Just days before the 50th anniversary commemoration of the March on Washington, a Wednesday report released by the Economic Policy Institute (EPI) underscores the continued relevancy of the original 1963 gathering's emphasis on economic justice.
The EPI data shows that wages for the overwhelming majority of Americans during the past decade remained virtually flat. In fact, according to the EPI, wage growth is down "regardless of occupation, gender race/ethnicity or education level."
But what the Washington-based think tank points out about a fundamental disparity at the heart of the nation's economy is even more shocking.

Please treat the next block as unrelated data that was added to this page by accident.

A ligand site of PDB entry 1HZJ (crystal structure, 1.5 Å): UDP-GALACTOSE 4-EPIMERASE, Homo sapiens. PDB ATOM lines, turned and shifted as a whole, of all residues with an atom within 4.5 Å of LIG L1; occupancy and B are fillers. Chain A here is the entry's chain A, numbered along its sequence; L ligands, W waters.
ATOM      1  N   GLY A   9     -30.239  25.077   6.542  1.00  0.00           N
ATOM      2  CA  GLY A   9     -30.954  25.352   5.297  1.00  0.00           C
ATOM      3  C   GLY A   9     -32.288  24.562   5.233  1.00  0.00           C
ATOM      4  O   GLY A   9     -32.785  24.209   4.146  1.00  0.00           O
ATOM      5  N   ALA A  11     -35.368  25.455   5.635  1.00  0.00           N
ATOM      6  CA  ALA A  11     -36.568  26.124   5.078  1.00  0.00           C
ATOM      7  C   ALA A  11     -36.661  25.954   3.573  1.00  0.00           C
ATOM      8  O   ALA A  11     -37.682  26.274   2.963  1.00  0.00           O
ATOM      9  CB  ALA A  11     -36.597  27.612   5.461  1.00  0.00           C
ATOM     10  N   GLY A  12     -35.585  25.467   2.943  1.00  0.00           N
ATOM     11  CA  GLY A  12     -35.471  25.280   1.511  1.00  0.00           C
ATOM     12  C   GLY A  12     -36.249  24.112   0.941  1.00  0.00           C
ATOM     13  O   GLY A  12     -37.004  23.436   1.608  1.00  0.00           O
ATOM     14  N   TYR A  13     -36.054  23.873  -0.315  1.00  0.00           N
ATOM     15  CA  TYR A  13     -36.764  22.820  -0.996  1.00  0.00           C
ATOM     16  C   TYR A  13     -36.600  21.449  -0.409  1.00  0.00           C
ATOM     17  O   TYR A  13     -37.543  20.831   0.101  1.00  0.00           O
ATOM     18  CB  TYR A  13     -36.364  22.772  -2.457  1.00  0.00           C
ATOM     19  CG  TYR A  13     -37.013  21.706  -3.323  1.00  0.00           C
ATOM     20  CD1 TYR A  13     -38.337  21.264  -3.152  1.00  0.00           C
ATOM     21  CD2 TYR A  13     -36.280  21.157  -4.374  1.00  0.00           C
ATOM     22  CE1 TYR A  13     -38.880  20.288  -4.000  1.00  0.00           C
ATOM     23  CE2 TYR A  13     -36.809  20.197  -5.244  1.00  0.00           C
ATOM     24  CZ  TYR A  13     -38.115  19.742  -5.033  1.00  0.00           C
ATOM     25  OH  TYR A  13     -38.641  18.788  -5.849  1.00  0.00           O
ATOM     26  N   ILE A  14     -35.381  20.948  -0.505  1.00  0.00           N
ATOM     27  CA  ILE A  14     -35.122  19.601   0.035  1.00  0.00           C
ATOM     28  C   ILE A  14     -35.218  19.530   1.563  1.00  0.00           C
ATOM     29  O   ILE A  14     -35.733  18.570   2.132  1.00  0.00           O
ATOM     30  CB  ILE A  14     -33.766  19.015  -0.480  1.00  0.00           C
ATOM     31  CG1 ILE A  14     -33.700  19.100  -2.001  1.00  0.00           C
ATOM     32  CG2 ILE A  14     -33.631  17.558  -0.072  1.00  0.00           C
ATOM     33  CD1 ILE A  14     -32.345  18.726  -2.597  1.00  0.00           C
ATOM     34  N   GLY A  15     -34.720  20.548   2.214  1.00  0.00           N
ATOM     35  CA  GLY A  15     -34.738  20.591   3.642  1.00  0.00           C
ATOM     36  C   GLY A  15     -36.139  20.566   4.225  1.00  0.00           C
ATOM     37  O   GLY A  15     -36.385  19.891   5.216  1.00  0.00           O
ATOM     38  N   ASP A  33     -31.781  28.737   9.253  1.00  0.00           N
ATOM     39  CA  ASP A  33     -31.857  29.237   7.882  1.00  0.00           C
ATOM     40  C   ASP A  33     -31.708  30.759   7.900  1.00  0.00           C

The EPI document shows that though American workers have produced more and generated more income for the overall economy in the last decade, they are benefiting relatively little from it.
In fact worker productivity--the output per worker--is up almost 25 percent but wages are up barely 2 percent or 10 times less. As Nobel Prize winning economist Joseph Stiglitz points out, Americans' incomes are not increasing from the wealth that they produce because almost 90 percent of the gains in recent years went to the top 1 percent of income earners. The few are benefitting from the work of the many.
So if you haven't felt the benefits of the economic boom from 2003-2007 or anytime since the recovery was proclaimed in 2010, the EPI report shows why. And set against the backdrop of the 1963 march's call for basic economic fairness, it highlights just how much work remains.